Tag Archives: Pole Building Height

Wide and Tall, Building on Slope, and a Condensation Issue

This Wednesday the Pole Barn Guru tackles reader questions about the potential wide and tall a pole building can be designed, if a pole building can be building on a slope, and how to mitigate condensation in an existing ‘horse barn’ with an open metal roof.

DEAR POLE BARN GURU: How wide and tall can a pole building be? TODD in ALLENWOOD

DEAR TODD: While clear spans of 120-150 feet are possible, from a practicality standpoint 80 feet is realistically about it. Overall building widths can be increased by utilization of interior rows of strategically placed columns. Structurally, Building Codes allow for sidewalls (at eaves) to be 40′ (or 50′ with fire suppression sprinklers). Some jurisdictions have more restrictive overall heights, so you will want to check in with your local Planning Department.


DEAR POLE BARN GURU: Can a barndominium be built on sloped land? And if so, what is your professional recommendation on how to build? Thank you! JENNIFER in BONITA SPRINGS

DEAR JENNIFER: Post frame barndominiums lend themselves very well to building on slopes. I solved a personal situation where I had 14 feet of grade change in 24 feet, by building on stilts: https://www.hansenpolebuildings.com/2022/11/what-to-do-when-the-old-post-frame-garage-has-issues/

For another building, on same parcel, I had 12 feet of grade change in 40 feet, so I excavated hillside and used ICFs (Insulated Concrete Forms) for tall sidewall and stepping down across rear endwall. This basically created a daylight or walkout. It is mentioned as part of this article https://www.hansenpolebuildings.com/2020/02/barndominium-on-a-daylight-basement/

Walkouts can be created using ICFs (as I did), poured concrete walls, or reinforced concrete block walls. With any of these, wet set brackets can be poured into tops of walls to attach building columns.


DEAR POLE BARN GURU: Hello, We’ve got an uninsulated horse barn with ‘open’ metal roof (no plywood underneath). We’re having a problem with condensation dripping ruining some of our hay. We once saw a picture of white foam guides you can staple under the rafters to guide the dripping/air outside, but can’t find a generic name, or a product name, for these guides. They are NOT an insulation product, but may be used under eaves? Do you know the name? We’d sure appreciate your help. TIM and LOUSIE

DEAR TIM and LOUSIE: This is where an ounce of prevention is worth a pound of cure. There are numerous product capable of being applied below rafters, trusses and/or roof purlins, however in order to be truly effective, you must be able to achieve a perfect seal (impossible in real life). If not, warm, moist air from inside your building is still going to rise, get through any gaps, and now be trapped with no way to escape. Even with a tight seal, unless there is a thermal break, chances are fair you will now have move the condensation from underside of roof steel, to underside of new product. There are some solutions – least expensive, highly labor intensive is to remove roof steel, install a well-sealed thermal break, reinstall roof steel or have two inches of closed cell spray foam applied to underside of roof steel.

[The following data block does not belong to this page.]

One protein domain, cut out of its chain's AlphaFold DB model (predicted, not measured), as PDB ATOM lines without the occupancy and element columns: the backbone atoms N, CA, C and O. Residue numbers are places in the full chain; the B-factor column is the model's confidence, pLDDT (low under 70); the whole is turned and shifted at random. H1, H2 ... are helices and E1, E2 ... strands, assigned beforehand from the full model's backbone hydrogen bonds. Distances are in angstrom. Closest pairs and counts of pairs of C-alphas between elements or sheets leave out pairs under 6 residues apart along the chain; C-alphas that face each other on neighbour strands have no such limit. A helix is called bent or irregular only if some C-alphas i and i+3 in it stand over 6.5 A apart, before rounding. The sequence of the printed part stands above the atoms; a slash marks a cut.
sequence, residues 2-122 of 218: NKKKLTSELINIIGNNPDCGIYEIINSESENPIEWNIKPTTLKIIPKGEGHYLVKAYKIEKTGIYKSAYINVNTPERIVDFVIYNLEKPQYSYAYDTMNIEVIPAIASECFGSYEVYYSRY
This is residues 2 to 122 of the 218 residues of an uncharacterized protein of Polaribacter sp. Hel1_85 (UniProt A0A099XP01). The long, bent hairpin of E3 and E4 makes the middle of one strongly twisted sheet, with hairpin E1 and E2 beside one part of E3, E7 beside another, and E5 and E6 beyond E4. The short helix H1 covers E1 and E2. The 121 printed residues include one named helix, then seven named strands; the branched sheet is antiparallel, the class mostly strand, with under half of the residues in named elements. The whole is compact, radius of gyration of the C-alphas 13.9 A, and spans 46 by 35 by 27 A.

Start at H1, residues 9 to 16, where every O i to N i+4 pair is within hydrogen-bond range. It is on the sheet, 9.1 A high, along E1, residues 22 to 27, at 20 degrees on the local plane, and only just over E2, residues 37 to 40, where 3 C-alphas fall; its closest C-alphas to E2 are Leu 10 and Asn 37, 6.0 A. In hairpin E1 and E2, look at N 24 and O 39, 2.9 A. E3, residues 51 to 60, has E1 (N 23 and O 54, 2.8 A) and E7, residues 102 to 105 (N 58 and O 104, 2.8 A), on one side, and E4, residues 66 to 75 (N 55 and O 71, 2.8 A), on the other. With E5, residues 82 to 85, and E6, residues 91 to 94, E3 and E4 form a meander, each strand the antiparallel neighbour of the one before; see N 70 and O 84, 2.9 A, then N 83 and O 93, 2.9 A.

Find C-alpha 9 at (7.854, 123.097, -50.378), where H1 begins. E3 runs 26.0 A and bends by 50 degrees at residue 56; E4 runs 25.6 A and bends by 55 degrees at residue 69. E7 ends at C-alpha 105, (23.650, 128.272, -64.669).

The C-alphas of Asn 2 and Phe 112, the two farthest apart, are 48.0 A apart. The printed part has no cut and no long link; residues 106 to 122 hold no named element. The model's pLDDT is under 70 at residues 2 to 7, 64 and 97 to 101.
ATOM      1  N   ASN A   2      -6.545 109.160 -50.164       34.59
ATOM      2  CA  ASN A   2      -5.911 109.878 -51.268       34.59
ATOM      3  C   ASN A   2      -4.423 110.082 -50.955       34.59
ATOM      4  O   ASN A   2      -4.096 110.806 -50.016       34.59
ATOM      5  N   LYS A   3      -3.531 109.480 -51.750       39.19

When Your RV Doesn’t Fit

When It Just isn’t Tall Enough

Early in my career supplying pole building kit packages, we provided a building to a client in Oregon for him to house his motor home. Our salesperson really felt he had done due diligence in having the client measure the height of the motorhome before ordering the building.

After the building was completed, the client sent us a photo of his new building – which he absolutely was thrilled with. And the building was frankly beautiful.

I could immediately tell from the photo there was a problem with the building……

The motorhome was parked outside.

It seems the client actually did not measure the height of his motorhome, he merely guessed it would fit through a 12 foot tall door!

In a related more recent scenario….

RV Storage BuildingWe have a client who is enjoying his 30 foot wide pole building – which has a ten foot wall height. It did everything he wanted it to, until he bought an RV. Which is nearly 12 feet tall.

No matter how well he greases it up, the RV will just not fit into his existing building.

The first suggestion was to put a 12 foot wide side shed on one side, with a very flat roof slope which would extend up to the peak of his existing building. Needing a 12’6” eave height on the low side of the shed, this would result in a slope of only 1.11/12.

Problem – on roof slopes less than 3/12 the steel companies all disclaim any warranty. Bigger problem, the existing building has prefabricated roof trusses, and the extension to run from the existing wall line to the peak of the roof would place a point load on the peak of the trusses, which they are not designed for. Framing (such as a tapered stud wall) could be placed on top of the trusses to support the rafters, but this is just adding to complexity and costs.

Further, the steel siding on one-half of each endwall would need to be replaced with longer panels, as would the wall towards the shed.

My proposed solution, was to first gutter the side of the existing building towards where he wants to park his RV. Then construct a free standing gabled building, as a roof only, immediately adjacent to the gutter. This would prove an immensely less expensive solution.

To confound things further, it turns out the client is in a HOA (Home Owners Association) which limits property owners to one detached accessory building.

I went back to my proverbial “drawing board” and suggested he place siding from the roofline of the new cover, down to the roof of the existing building, allowing just enough gap to allow water to flow into the gutter. This would effectively connect the two roofs into a single structure.

I am waiting to hear if this satisfies the HOA!